• Avoiding watching romantic movies or scenes with your partner.


What Is HOCD?

Homosexual obsessive-compulsive disorder is a mental disorder that focuses on sexual orientation. When someone suffers from HOCD, they may have unwanted and intrusive thoughts about their long-standing sexual orientation. It's also called sexual orientation OCD. The term has recently been used instead of HOCD to encompass people's different experiences completely.


People who suffer from HOCD fear unwanted attraction or confusion about their sexual preference. Their thoughts and actions are so entangled that they seek evidence to reassure themselves that their fears aren't real. When heterosexuals suffer from HOCD, they fear that they aren't heterosexual and are attracted to members of the same sex.

In contrast, when homosexual people suffer from HOCD, they fear that they're attracted to members of the opposite sex. Bisexual people can also be affected by this mental disorder. Their intrusive thoughts and fears revolve around whether they're actually bi and whether they may be attracted to only one gender. To relieve the stress of these intrusive, unwanted thoughts, people suffering from HOCD may engage in compulsive actions.


Common HOCD Thoughts

If someone suffers from sexual orientation OCD, they may fixate on some thoughts. 

  • They may worry if they will get aroused or attracted to someone of the same sex (or the opposite sex, if they identify as homosexual).
  • They may experience extreme bouts of fear and worry about sabotaging their current relationship because they are suppressing their sexuality. 
  • They may have intrusive thoughts and graphic images about being intimate with a gender they aren't attracted to. 
  • They may spend an absurd amount of time researching sexuality and sexual identity. 
  • They may experience excessive doubt or fear about becoming gay (or straight, if they identify as homosexual)

Common HOCD Compulsions

When someone suffers from HOCD and is troubled by their thoughts, they may engage in compulsive behavior to relieve their anxiety. 

  • They try to avoid public transportation or crowded events. 
  • Repeating their actions because they think they gave the wrong signal the first time. 
  • They avoid contact with people of the same sex (or opposite sex if they identify as gay) because they're afraid of interactions.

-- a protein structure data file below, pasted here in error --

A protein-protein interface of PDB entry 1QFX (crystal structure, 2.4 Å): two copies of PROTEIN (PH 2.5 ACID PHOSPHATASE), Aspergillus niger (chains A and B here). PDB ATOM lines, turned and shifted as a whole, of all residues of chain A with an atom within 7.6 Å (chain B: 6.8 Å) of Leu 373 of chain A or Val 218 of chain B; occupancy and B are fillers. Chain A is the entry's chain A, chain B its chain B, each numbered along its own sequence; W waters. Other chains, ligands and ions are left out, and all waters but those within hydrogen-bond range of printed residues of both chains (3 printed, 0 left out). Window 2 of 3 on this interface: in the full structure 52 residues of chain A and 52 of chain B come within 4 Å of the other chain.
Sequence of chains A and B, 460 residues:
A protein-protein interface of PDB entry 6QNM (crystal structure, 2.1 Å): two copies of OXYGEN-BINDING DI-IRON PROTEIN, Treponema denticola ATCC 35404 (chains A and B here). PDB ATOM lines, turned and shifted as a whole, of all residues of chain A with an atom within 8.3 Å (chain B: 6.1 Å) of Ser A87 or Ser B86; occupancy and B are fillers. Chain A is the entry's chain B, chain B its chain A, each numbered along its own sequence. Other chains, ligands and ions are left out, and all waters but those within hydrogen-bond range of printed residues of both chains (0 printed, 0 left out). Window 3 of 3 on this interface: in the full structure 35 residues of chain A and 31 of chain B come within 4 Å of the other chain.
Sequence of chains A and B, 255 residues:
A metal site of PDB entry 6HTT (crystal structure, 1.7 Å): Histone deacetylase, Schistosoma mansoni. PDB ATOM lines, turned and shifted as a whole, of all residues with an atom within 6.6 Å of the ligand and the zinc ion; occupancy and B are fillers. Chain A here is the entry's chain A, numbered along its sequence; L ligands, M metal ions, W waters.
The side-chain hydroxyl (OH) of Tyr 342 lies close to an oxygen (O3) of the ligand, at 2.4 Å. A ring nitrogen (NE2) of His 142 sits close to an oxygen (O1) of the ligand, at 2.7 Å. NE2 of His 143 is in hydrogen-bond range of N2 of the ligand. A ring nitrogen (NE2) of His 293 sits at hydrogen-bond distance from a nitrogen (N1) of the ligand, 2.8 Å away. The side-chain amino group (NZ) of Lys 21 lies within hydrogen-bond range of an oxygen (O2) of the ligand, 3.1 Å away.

• They are constantly asking friends and family for reassurance about their sexual orientation.
  • They may engage in both homosexual and heterosexual intercourse to test their attractiveness.

Treatments for ROCD and HOCD

Regardless of what type of OCD you suffer from, proper medical attention can make it better. Treating your mental disorder would start with accepting it. You are on the road to recovery when you accept it and seek help. 

For people suffering from ROCD, the disorder is usually addressed with a multidisciplinary treatment approach. They receive exposure and response prevention therapy and cognitive behavioral therapy. To cope with their symptoms on a day-to-day basis, they need to make lifestyle changes and take self-help measures. 

People suffering from HOCD can also treat the disorder with cognitive behavioral therapy and exposure and response prevention therapy. Based on their thoughts and compulsions, the doctor may also prescribe medication. They may also be asked to socialize more with homosexuals or heterosexuals to reduce anxiety about their sexual orientation.


Finding an OCD Therapist

Both ROCD and HOCD can be treated with the help of an OCD therapist. Dealing with these conditions on their own can be disastrous and lead them down an unknown path. Seeking professional help can help them navigate and understand what's behind their thoughts and compulsions. 


The first thing anyone suffering from OCD should do is see a therapist who specializes in this area. They can better understand the situation and create a treatment plan that will be helpful. Even though most therapists claim to be able to treat OCD, sufferers should understand that it's a slow process and need to accept and live with their symptoms.